Abstract
The problem of stabilization resonant oscillation of mechanical system excited by unbalanced rotor of an asynchronous AC motor is considered. An algorithm for automatic adjustment of the vibrational technological machine to the resonant regime at changing process loads and/or supply voltage is proposed.
1. Introduction
The actual problem of designing high performance vibration machines is stabilization its resonant operating regime. Using resonant modes allows to reduce power consumption and to increase machines performance [1].
However, in a range of cases, the problem of resonant tuning is due to not only changing of operating loads and nonlinear mechanical characteristics, but also the dynamic interaction of the machine and vibratory drive. Here the Sommerfeld effect is primarily meant [13]. This is the reason why the most of vibration machines operates in belowresonance regime or afterresonance regime.
The issue of stabilization of the resonant regime of the unbalanced exciter with DC motor by using feedback into the angular velocity control system is welldeveloped [1, 4].
However, the issue of stabilization of the resonant regime of the systems driven by an asynchronous motor (the most widely used in vibration machines) so far is poorly understood and requires further development.
In the present paper we consider the automatic adjustment to the resonant regime of the vibration machine with unbalanced exciter and asynchronous AC motor at fluctuations of operating loads.
2. Design scheme and equations of motion
The scheme is shown in Fig. 1. It allows to identify and describe the most important dynamic properties of different real machines [15]. A platform with operating loads is represented in the form of a rigid body with a mass $m$. Viscoelastic support has linear characteristics: stiffness $c$ and damping coefficient $k$. The platform can oscillate only in vertical direction. Unbalanced exciter driven by an asynchronous threephase AC motor is installed on the platform. The exciter has unbalanced mass ${m}_{r}$ and eccentricity $r$.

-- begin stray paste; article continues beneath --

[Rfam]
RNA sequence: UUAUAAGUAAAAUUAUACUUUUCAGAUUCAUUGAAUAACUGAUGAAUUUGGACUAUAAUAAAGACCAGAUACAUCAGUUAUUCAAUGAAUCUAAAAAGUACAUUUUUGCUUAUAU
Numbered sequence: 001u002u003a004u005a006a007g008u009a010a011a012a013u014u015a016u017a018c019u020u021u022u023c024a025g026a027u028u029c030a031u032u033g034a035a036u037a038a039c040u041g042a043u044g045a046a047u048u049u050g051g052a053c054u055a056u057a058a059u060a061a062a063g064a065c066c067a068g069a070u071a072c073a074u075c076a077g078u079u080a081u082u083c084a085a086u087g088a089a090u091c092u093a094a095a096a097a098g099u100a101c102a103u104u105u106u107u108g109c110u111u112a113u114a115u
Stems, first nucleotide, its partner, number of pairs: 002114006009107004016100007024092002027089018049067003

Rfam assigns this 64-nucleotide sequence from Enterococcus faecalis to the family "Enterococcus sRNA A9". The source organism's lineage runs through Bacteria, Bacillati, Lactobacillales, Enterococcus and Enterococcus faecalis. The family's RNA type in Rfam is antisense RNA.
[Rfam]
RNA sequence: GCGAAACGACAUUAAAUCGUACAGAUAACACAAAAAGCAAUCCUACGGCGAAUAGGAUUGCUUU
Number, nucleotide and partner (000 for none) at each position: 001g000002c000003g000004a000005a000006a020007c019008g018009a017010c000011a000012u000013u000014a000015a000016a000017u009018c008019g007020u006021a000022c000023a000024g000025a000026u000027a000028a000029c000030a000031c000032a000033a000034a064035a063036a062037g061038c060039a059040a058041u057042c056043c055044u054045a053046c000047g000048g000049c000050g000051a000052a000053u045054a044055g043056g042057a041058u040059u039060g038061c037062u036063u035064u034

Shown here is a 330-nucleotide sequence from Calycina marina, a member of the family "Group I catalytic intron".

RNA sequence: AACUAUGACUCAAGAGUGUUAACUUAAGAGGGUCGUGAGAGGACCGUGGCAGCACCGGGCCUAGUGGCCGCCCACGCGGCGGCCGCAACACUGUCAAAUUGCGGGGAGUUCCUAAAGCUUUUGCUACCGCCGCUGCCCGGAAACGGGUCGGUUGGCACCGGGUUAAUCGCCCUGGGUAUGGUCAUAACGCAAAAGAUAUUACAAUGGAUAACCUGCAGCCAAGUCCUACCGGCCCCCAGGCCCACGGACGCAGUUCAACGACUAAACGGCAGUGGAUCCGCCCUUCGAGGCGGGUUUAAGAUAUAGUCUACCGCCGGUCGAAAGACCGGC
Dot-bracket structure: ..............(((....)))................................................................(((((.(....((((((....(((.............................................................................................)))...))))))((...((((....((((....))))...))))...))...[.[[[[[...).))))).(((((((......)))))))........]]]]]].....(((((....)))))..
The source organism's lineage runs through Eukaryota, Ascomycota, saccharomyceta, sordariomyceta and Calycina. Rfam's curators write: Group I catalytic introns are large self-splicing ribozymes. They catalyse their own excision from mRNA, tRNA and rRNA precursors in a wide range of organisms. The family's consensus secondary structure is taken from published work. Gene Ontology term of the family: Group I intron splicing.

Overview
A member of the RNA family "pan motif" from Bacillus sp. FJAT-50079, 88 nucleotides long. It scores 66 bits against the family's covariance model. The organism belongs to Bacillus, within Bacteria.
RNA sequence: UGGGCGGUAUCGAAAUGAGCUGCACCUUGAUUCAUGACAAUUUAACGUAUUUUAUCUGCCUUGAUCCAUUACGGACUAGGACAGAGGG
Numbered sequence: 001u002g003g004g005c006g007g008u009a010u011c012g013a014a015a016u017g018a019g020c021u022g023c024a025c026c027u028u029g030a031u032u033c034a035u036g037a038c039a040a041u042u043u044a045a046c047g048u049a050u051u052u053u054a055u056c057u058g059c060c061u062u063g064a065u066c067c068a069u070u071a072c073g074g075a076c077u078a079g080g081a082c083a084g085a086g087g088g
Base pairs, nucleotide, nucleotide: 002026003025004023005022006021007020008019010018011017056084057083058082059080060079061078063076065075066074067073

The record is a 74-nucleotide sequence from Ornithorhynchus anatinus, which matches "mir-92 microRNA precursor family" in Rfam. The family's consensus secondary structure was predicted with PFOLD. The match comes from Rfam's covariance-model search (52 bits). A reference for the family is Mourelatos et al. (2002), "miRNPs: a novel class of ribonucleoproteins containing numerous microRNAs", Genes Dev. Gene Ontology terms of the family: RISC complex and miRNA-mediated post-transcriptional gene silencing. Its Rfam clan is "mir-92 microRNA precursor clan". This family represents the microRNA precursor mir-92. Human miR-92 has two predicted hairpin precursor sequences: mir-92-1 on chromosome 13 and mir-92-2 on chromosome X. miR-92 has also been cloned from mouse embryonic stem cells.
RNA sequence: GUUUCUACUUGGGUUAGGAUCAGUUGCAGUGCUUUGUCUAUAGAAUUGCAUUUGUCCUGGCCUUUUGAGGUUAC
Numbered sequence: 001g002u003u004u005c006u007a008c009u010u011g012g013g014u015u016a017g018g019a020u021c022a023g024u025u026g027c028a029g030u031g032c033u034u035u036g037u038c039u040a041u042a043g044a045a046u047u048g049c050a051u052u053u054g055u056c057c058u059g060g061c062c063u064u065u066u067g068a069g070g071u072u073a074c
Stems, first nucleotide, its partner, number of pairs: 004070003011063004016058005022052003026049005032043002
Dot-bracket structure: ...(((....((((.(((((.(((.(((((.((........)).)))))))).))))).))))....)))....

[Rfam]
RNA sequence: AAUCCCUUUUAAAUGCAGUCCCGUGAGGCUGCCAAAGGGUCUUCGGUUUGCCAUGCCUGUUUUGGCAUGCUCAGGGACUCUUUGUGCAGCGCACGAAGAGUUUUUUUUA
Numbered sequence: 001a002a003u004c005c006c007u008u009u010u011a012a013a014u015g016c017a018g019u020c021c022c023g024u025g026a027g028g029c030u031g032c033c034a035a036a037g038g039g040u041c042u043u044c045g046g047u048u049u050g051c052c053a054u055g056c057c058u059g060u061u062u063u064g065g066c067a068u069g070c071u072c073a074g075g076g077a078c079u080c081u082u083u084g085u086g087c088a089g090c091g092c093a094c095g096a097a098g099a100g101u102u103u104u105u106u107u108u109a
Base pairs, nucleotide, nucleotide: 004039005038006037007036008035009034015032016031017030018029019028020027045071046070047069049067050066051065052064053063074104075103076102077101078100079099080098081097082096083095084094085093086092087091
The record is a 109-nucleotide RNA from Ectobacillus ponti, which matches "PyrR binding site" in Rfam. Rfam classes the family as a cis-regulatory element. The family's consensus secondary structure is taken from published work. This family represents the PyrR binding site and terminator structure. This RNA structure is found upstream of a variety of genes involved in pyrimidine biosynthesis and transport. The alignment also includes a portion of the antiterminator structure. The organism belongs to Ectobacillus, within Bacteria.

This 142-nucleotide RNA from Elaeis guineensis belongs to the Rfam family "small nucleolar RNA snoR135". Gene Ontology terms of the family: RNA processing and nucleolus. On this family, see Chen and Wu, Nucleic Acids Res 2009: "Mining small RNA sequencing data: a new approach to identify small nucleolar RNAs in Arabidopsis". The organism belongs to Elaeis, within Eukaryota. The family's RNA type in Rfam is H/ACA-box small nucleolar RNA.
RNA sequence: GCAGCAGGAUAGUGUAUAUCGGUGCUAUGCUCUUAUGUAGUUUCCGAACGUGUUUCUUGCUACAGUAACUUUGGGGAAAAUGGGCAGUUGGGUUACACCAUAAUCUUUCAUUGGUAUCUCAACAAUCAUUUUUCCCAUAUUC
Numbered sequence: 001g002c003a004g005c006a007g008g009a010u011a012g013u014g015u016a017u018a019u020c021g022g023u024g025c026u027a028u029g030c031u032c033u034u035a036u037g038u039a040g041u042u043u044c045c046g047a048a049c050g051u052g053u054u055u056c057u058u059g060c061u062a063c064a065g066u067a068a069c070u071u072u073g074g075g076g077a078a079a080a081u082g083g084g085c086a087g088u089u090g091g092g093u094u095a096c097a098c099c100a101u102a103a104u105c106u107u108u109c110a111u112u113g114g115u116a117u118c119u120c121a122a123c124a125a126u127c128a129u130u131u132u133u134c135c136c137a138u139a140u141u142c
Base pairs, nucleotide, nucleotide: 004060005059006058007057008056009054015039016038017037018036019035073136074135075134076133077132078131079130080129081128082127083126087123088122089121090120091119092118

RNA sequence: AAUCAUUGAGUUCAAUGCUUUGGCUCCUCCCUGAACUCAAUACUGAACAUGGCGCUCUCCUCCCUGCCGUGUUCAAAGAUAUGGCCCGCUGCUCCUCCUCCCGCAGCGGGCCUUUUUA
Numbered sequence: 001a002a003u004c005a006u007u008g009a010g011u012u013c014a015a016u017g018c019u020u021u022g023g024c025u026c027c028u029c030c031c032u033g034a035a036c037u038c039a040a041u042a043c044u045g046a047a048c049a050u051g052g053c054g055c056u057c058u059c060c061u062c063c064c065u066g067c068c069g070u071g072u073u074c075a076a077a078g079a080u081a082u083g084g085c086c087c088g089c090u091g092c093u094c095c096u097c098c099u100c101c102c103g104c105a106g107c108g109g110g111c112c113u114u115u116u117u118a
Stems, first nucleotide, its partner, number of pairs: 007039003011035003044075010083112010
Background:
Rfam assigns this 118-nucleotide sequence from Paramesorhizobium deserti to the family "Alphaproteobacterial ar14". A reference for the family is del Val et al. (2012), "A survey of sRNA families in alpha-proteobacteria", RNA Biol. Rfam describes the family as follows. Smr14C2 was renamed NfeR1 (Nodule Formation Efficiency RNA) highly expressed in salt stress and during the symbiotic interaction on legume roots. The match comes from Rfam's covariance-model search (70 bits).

In contrast to the commonly used description of the drive torque as a function of the angular velocity of rotation (static characteristics of the engine), this study examines the relationship between flux linkages and currents for all phases of the stator and rotor. It allows us to describe the control system. We also take into account the constant resistance torque of the motor ${M}_{c}$.
Motion of the system is considered in the fixed in space coordinate system $xOy$. Its origin is aligned with the position of the common center of mass, and the vertical axis $Oy$ coincides with the direction of gravity $g$. Angle of rotation of the rotor is described by $\phi $, counterclockwise from the positive direction of the axis $Oy$.
Fig. 1Design scheme
The equations of motion of the system are of the form [25]:
where $J$ is the reduced moment of inertia of the unbalanced rotor; dots denote the total derivative with respect to time $t$.
Electromagnetic torque $M$ is written in the form [5, 6]:
Here, as in [5] the following designations are used: $\psi $ and $i$ – flux and currents in the respective phases of the stator winding, the subscript 1 denotes variables relating to the phases $A$, $B$, $C$ of the stator, the subscript 2 denotes variables relating to phases $a$, $b$, $c$ of the rotor; ${p}_{n}=\text{2}$ is the number of poles of the motor.